This chord struck me this week as I read through 1 Corinthians 10 – 14. In a passage that precedes one of the most famous sections of Paul’s amazing letters to the church at Corinth (the “Love is” passages that tend to find their way to so many wedding ceremonies), an incredibly spot-on predecessor concept is laid before us. For me, it describes my faith journey since Helen and I came to faith back in 1999 incredibly poignantly. I’ll explain in a moment, but it’s first probably best to share that the passage in question is 1 Corinthians 13:1-3 …

If I could speak all the languages of earth and of angels, but didn’t love others, I would only be a noisy gong or a clanging cymbal. If I had the gift of prophecy, and if I understood all of God’s secret plans and possessed all knowledge, and if I had such faith that I could move mountains, but didn’t love others, I would be nothing. If I gave everything I have to the poor and even sacrificed my body, I could boast about it; but if I didn’t love others, I would have gained nothing.

As a young Christian (then at age 32), I recognized I had gained an invaluable gift. A gift not only of infinite worth and of infinite duration, and a gift that came at no personal cost to me. But instead of using the gift to attract others, I used it as a filter to categorize people into those that were in accord with my beliefs and those that weren’t. In a way, it was a sifting mechanism to criticize and bemoan those who weren’t followers of Christ. Don’t misunderstand, I wasn’t like Saul of Tarsus engaging in outright persecution of non-believers … but I wasn’t exactly serving as a light in the darkness either.

In those days, energized with a literal new lease on life, I read voraciously … the Bible, absolutely, but many other books as well, almost anything I could get my hands on (it was before the days of Kindles, haha). I attended Bible studies, listened to sermons and speakers at every opportunity. With the newfound knowledge (head) I worked hard to intellectualize people into being convinced about my faith, that I was “right” and that they needed to agree with me because I could provide a cogent factual case.

Don’t get me wrong, the Christian faith is an intellectually-valid proposition, and logic and reason undergird faith and belief. But in my cerebral squabbling with others, something was grossly amiss. I was so focused on presenting a compelling scientific and rational case that I neglected what had quickly become a long and vacuous distance between my heart and my head.

Arguing and ostracizing people don’t compel belief, loving them does. God didn’t argue or bellow us into His kingdom, He loved us into it (by sending Jesus). It’s said that people don’t care how much you know, until they know how much you care. That’s the standard.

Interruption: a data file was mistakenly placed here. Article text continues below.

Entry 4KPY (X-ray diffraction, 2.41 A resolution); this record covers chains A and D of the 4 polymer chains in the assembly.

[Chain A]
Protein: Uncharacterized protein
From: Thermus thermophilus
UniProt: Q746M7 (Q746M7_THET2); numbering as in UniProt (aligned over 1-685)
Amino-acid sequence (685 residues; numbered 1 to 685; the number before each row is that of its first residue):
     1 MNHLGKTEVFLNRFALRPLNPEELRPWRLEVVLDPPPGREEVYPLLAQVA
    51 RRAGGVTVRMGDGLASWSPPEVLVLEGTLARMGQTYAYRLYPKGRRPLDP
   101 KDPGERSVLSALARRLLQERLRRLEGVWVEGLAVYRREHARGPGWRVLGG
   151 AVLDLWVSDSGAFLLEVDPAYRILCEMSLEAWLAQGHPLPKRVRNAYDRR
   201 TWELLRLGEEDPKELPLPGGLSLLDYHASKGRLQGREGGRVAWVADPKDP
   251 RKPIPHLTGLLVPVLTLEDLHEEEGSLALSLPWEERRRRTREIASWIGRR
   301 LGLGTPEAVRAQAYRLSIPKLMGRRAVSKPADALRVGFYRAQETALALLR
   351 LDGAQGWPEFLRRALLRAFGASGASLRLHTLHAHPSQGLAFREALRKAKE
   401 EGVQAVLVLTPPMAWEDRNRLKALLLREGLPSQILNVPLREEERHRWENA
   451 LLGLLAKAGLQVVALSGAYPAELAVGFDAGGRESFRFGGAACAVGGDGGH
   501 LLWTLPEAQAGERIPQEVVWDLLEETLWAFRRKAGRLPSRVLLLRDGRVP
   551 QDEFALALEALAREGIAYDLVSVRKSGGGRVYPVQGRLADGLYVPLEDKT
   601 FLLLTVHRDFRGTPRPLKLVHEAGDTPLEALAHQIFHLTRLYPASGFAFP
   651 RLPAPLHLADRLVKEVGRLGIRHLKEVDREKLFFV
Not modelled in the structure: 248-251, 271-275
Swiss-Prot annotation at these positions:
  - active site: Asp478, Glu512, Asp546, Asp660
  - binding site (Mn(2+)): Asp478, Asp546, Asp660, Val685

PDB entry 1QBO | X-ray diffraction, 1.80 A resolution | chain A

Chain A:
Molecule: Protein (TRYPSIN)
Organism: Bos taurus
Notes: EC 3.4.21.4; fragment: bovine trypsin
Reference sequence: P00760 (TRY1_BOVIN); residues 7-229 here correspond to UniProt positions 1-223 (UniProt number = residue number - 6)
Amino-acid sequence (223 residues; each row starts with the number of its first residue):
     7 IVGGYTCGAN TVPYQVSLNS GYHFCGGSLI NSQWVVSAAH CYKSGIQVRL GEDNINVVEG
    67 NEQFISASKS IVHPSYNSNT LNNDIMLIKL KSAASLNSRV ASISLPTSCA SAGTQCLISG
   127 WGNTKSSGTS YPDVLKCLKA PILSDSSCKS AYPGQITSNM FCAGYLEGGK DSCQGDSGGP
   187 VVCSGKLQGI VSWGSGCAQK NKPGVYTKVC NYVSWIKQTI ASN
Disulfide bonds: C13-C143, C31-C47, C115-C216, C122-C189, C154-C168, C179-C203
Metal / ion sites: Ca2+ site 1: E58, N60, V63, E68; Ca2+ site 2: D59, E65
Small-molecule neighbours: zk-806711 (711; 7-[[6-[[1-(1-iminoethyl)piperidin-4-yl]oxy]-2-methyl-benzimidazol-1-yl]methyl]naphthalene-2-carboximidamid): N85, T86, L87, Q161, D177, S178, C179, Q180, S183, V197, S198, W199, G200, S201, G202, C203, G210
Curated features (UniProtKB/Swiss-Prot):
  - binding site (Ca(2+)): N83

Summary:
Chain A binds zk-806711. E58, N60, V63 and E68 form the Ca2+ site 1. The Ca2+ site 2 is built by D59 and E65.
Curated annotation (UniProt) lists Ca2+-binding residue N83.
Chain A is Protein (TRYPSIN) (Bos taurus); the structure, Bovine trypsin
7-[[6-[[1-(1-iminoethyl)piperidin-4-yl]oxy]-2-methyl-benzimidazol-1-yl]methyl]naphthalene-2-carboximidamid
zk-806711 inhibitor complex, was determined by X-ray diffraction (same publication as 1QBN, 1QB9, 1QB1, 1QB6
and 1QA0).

Let me reiterate so I don’t mislead anyone … it doesn’t mean we abandon our faith, and its embodiment through obedience to God’s standards and commandments for living. In fact, it’s crucial to be real, to be authentic with the new life we have in Christ and the transformation we gain in every-day living as a result. But it also doesn’t mean we use that new life and our Christian lifestyle as so many blunt instruments to clobber folks over the head and somehow expect them to want to follow our lead. Somehow, we have to decrease the distance between our head and our heart.

That’s Paul’s point … we can have knowledge, we can have intelligence, we can have spiritual gifts, we can even have incredibly strong faith, but if we don’t love others, sympathize and empathize with them, serve them, sacrifice for them, go to where they are to reach them, then any knowledge, intelligence, gifts, and faith are completely useless.

In my business – cancer diagnostics – we talk about the “what” and the “so what.” That is, if we can find out all sorts of information about a patient’s cancer, the cancer’s proteomic, chromosomal and genomic makeup (the “what”), but can’t do anything with that information such as pick the most effective treatments to help them (the “so what”), then who cares about the “what?”

That’s the same thing with our faith. If our faith doesn’t ultimately lead to the ultimate cure (salvation) for the ultimate disease (sin), then who cares about our faith? Seriously. No amount of argument and rightness (the head) is going to bring them to the wide-open arms of our Savior without our loving example (the heart).

Today there seems to be so much division and derision. As a society we’re so busy taking sides, and taking swipes at the other side, that we aren’t focused on our true calling. “Love each other in the same way I have loved you,” is what Jesus says in John 15:12. That’s a heart thing.

At the same time, our society seems to be falling apart at the moral seams. At meteoric speed, we’re abandoning standards of right and wrong, chipping away at the foundation of our individual character and our corporate longevity as a country … and a planet. Christianity is valuable and has transformed billions of lives throughout antiquity and today because it IS true, it IS reasonable, it IS rational, and it IS logical. God created and designed us, so He alone holds the key to how to experience our existence to the full; as the Author of life, He alone has the authority and context about how to best live it. That’s a head thing.

This week, let’s pray and ask God to teach us how to reduce the geographical and philosophical distance between our hearts and our heads. Let’s ask Him to show us how we can not use either one less, but to use both of them more. Let’s petition from him the wisdom to increase our knowledge of Him and His word, and apply them in love sacrificially to the benefit of all with whom we engage with either.

The longest distance between two points, can only be lessened by Him. Let’s ask Him to do that!

Soli Deo gloria!

MR